The hot topic on many social networking sites and internet technology sites is about CISPA and everyone has their opinions and it is political.
On going digital cloud conversations about CISPA
“Saving the Internet From the United States”?
Should the rest of world follow the US’ lead with Internet regulation?
Many activists and organizations are speaking against the Cyber Intelligence Sharing and Protection ACT (CISPA)
Just months after the internet censorship bills SOPA and PIPA were taken off the floor, a new and similarly scrutinized bill has emerged called the Cyber Intelligence Sharing and Protection Act (CISPA) and it has been gaining momentum and support from big technology companies like Microsoft, Facebook, IBM, and others. Although the bill is fundamentally different than SOPA it raises many of the same privacy concerns. Take a look at the basics of how it might work and dig into why tech companies are currently supporting the bill.
The Cyber Intelligence Sharing and Protection Act (CISPA) is a United States proposed law introduced on November 30, 2011 by U.S. Representative Michael Rogers and 29 co-sponsors. The bill would give the U.S. government additional options and resources to ensure the security of networks against attacks and enforce copyright and patents. Several commentators have distinguished CISPA from the controversial Stop Online Piracy Act (SOPA) bill. CISPA was reported out of committee on December 1, 2011 and has yet to be debated or brought to a vote.CISPA has been criticized by advocates of Internet privacy and neutrality, such as the Electronic Frontier Foundation , Avaaz.org, because it contains few limits on how and when the government may monitor private information, and because few safeguards are included as to how the data may be used; they claim that such new powers are likely to be used to find and punish file sharers rather than foreign spies or hackers
Message from Access Now and their campaign:
“That’s what the US government and certain companies appear to be telling the world with the latest bill before the USCongress, the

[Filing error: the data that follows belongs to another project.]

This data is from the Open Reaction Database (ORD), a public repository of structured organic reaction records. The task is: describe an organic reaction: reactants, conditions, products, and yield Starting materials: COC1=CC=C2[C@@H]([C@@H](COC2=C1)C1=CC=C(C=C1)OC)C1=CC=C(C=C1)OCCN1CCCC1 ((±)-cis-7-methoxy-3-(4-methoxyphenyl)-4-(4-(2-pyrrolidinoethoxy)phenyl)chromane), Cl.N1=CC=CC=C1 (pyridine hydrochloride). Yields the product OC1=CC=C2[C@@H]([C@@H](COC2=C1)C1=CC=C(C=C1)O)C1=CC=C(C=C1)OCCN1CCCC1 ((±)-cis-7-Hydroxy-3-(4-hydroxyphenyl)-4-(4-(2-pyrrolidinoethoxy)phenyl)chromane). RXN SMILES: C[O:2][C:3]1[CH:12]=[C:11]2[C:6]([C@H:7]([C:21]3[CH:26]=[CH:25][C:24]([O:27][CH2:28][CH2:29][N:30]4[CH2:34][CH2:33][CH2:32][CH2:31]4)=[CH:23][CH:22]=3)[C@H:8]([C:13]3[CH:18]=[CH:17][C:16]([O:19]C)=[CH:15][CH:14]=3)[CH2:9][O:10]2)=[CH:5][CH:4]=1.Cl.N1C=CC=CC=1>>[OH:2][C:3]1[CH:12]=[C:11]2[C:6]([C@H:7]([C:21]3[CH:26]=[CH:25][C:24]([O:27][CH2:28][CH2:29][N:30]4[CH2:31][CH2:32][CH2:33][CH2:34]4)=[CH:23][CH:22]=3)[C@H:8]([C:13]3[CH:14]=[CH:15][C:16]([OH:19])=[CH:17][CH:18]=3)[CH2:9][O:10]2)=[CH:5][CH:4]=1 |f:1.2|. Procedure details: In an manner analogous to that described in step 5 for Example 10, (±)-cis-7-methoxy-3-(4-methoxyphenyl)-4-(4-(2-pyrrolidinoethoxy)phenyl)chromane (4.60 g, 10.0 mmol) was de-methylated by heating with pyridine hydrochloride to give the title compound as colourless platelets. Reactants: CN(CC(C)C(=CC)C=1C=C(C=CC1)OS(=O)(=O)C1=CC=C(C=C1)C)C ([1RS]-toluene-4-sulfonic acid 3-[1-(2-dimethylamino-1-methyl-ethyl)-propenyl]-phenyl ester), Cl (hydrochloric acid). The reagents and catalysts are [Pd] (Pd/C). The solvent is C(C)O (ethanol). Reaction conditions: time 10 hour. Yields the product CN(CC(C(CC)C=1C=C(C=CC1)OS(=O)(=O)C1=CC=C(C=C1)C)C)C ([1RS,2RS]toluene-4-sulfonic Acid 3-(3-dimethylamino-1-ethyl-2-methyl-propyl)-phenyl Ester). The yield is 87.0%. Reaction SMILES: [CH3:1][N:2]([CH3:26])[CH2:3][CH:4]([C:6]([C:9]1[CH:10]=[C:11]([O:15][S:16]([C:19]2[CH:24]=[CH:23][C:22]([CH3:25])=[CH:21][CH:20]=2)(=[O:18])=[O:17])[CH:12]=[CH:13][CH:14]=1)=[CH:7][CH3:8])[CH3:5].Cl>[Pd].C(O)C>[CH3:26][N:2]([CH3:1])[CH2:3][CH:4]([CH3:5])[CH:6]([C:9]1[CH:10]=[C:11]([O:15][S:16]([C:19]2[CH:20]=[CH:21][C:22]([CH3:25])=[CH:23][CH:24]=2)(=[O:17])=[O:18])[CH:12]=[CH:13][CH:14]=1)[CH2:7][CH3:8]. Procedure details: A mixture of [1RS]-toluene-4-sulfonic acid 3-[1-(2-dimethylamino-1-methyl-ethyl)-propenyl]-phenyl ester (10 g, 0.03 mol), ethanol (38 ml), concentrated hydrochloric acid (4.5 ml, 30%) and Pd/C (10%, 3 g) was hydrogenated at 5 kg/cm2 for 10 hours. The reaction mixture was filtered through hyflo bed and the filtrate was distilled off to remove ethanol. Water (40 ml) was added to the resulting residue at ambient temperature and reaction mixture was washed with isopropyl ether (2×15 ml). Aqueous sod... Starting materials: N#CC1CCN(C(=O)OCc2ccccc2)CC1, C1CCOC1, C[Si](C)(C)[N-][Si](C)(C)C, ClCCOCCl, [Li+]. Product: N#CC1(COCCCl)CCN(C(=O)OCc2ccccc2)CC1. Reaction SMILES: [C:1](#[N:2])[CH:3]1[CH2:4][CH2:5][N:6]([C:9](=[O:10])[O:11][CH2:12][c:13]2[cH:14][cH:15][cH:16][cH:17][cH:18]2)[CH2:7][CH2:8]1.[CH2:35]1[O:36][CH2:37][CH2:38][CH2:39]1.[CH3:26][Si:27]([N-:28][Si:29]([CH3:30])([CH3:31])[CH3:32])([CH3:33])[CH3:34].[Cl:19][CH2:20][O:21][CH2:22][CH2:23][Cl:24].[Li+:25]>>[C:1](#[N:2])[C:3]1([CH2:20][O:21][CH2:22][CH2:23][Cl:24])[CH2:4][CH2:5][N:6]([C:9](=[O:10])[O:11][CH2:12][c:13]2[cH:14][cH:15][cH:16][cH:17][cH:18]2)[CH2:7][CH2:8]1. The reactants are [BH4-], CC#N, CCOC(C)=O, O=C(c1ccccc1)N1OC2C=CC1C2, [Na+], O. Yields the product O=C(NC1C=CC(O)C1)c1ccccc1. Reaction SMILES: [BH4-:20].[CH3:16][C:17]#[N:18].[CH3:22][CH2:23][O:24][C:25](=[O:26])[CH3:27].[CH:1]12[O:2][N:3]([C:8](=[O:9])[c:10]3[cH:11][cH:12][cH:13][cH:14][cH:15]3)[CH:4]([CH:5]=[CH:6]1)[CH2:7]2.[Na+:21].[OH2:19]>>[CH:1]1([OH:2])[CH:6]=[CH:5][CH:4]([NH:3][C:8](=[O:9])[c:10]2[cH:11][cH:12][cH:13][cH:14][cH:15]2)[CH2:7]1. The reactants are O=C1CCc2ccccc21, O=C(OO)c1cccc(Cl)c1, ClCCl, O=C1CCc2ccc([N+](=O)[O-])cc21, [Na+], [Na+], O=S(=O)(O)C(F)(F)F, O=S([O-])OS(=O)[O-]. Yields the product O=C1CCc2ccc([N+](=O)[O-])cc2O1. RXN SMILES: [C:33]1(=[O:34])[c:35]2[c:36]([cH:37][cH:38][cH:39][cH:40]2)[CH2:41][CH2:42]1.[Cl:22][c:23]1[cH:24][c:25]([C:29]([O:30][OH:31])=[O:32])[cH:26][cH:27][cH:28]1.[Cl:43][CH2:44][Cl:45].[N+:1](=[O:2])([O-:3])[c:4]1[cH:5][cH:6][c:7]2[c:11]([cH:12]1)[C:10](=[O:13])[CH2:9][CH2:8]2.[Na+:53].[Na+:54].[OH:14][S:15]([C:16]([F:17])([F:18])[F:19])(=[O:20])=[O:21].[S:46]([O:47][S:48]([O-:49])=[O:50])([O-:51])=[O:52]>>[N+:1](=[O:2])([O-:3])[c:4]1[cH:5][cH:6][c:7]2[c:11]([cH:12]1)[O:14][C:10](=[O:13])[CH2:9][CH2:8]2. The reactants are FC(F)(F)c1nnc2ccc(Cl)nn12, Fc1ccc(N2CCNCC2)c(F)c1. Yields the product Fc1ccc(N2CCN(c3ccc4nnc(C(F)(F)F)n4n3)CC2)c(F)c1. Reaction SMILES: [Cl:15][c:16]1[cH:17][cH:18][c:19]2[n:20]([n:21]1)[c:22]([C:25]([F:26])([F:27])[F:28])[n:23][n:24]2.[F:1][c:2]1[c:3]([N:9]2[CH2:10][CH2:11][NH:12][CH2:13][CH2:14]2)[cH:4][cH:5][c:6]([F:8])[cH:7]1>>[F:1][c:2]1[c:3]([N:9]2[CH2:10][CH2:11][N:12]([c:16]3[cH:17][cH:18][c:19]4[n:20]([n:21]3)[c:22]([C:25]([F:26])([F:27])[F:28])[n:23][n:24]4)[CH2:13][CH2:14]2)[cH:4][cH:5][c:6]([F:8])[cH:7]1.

Cyber Intelligence Sharing and Protection Act. CISPA allows for the unlimited sharing of personal dataamong private
companies and the government, without a single safeguard for civil liberties. If passed, it will set a dangerous precedent for the
rest of the world, and give companies and governments the go-ahead to invade our privacy whenever they see fit.
We need to convince technology companies supporting CISPA, like AT&T, Facebook, Microsoft, and Verizon, that protecting us
against cyber threats should not come at the expense of our privacy. That’s why we’re writing an urgent open letter
to the nearly 30 companies supporting CISPA, asking them stand up for the rights of their users and drop their support.
Sign the global petition by clicking the link below, and we’ll deliver these letters before the Act even goes to the vote:
No matter where you live, cyber security is vital to internet usage it allows us to safely shop online, send emails, and pay our bills.
CISPA, though, is so vague that the US government and companies would be able monitor your online communications,
censor information, and shut down internet access. There is a better way — one that narrowly defines the roles of companies in
fighting cyber threats, limits what information can be shared, and doesn’t open the backdoor for governments to spy on us.
The main pillar propping up CISPA is support from the private sector. As their global users, we can convince them to stand up for our privacy.
Stopping CISPA in the US will let governments around the world know that we won’t stand by while they try to mess with our internet.
Call on companies to protect our privacy and withdraw their support of CISPA by adding your name to the urgent letter:
As their users, technology companies will listen to us, but only through our collective action. The online community as a
whole is going to have to join together to make our voices heard, so send the petition to your friends, share it on
Facebook, tweet it, and post it on every forum you can”.
The Access Now Team
Bloggers and advocacy groups give their opinions.
Access: CISPA: The latest attempt to establish a massive surveillance state
ACLU: Comparison of Cybersecurity Information Sharing Legislation
Center for Democracy & Technology: CISPA Resource Page
Electronic Frontier Foundation: Rogers’ “Cybersecurity” Bill Is Broad Enough to Use Against WikiLeaks
TechDirt: CISPA Is A Really Bad Bill, And Here’s Why Bloomberg: Lawmaker Defends Cyber Bill as Groups Plan Internet Protest
Lifehacker in simple terms explains: “The Basics of CISPA”
If passed, CISPA would amend the National Security Act of 1947 to allow government agencies to swap customer data from Internet service providers and websites if that data is a threat to “cyber-security.” On a basic level the bill is meant to provide a means for companies and the government to share information with one another to fight against cyber threats. These threats are defined as: